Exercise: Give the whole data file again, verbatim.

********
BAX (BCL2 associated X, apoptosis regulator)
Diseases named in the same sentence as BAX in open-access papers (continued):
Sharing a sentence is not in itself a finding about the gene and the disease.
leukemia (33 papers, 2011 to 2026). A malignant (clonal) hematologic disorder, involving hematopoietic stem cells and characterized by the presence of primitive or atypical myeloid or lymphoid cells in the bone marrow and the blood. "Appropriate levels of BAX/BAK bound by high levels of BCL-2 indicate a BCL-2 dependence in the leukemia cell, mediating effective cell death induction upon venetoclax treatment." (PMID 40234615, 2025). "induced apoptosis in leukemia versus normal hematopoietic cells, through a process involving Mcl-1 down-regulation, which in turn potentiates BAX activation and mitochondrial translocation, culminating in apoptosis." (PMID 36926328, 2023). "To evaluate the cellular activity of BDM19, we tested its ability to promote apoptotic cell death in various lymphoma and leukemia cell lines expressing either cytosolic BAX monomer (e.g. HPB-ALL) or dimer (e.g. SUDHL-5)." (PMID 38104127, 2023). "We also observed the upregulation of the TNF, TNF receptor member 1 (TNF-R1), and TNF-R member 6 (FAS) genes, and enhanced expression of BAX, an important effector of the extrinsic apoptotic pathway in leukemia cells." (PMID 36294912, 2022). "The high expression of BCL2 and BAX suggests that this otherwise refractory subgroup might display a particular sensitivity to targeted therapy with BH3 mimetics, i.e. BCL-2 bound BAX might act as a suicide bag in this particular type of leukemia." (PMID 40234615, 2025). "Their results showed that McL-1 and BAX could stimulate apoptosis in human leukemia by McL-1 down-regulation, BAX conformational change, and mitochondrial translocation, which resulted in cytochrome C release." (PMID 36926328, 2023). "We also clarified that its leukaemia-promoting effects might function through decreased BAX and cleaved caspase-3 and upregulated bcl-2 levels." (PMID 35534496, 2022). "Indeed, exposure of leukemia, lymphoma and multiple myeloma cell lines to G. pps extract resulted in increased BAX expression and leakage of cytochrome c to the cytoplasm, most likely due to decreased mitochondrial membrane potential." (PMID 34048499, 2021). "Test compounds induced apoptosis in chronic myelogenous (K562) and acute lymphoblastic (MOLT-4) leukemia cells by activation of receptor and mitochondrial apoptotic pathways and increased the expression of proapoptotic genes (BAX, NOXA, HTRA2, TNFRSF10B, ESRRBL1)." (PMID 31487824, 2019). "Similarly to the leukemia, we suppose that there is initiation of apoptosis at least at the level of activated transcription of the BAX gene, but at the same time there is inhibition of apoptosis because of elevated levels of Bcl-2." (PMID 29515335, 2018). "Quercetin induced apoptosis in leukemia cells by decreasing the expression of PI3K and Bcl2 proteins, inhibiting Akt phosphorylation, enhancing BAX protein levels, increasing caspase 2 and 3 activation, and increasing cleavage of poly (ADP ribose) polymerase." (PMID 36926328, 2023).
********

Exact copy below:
BAX (BCL2 associated X, apoptosis regulator)
Diseases named in the same sentence as BAX in open-access papers (continued):
Sharing a sentence is not in itself a finding about the gene and the disease.
leukemia (33 papers, 2011 to 2026). A malignant (clonal) hematologic disorder, involving hematopoietic stem cells and characterized by the presence of primitive or atypical myeloid or lymphoid cells in the bone marrow and the blood. "Appropriate levels of BAX/BAK bound by high levels of BCL-2 indicate a BCL-2 dependence in the leukemia cell, mediating effective cell death induction upon venetoclax treatment." (PMID 40234615, 2025). "induced apoptosis in leukemia versus normal hematopoietic cells, through a process involving Mcl-1 down-regulation, which in turn potentiates BAX activation and mitochondrial translocation, culminating in apoptosis." (PMID 36926328, 2023). "To evaluate the cellular activity of BDM19, we tested its ability to promote apoptotic cell death in various lymphoma and leukemia cell lines expressing either cytosolic BAX monomer (e.g. HPB-ALL) or dimer (e.g. SUDHL-5)." (PMID 38104127, 2023). "We also observed the upregulation of the TNF, TNF receptor member 1 (TNF-R1), and TNF-R member 6 (FAS) genes, and enhanced expression of BAX, an important effector of the extrinsic apoptotic pathway in leukemia cells." (PMID 36294912, 2022). "The high expression of BCL2 and BAX suggests that this otherwise refractory subgroup might display a particular sensitivity to targeted therapy with BH3 mimetics, i.e. BCL-2 bound BAX might act as a suicide bag in this particular type of leukemia." (PMID 40234615, 2025). "Their results showed that McL-1 and BAX could stimulate apoptosis in human leukemia by McL-1 down-regulation, BAX conformational change, and mitochondrial translocation, which resulted in cytochrome C release." (PMID 36926328, 2023). "We also clarified that its leukaemia-promoting effects might function through decreased BAX and cleaved caspase-3 and upregulated bcl-2 levels." (PMID 35534496, 2022). "Indeed, exposure of leukemia, lymphoma and multiple myeloma cell lines to G. pps extract resulted in increased BAX expression and leakage of cytochrome c to the cytoplasm, most likely due to decreased mitochondrial membrane potential." (PMID 34048499, 2021). "Test compounds induced apoptosis in chronic myelogenous (K562) and acute lymphoblastic (MOLT-4) leukemia cells by activation of receptor and mitochondrial apoptotic pathways and increased the expression of proapoptotic genes (BAX, NOXA, HTRA2, TNFRSF10B, ESRRBL1)." (PMID 31487824, 2019). "Similarly to the leukemia, we suppose that there is initiation of apoptosis at least at the level of activated transcription of the BAX gene, but at the same time there is inhibition of apoptosis because of elevated levels of Bcl-2." (PMID 29515335, 2018). "Quercetin induced apoptosis in leukemia cells by decreasing the expression of PI3K and Bcl2 proteins, inhibiting Akt phosphorylation, enhancing BAX protein levels, increasing caspase 2 and 3 activation, and increasing cleavage of poly (ADP ribose) polymerase." (PMID 36926328, 2023).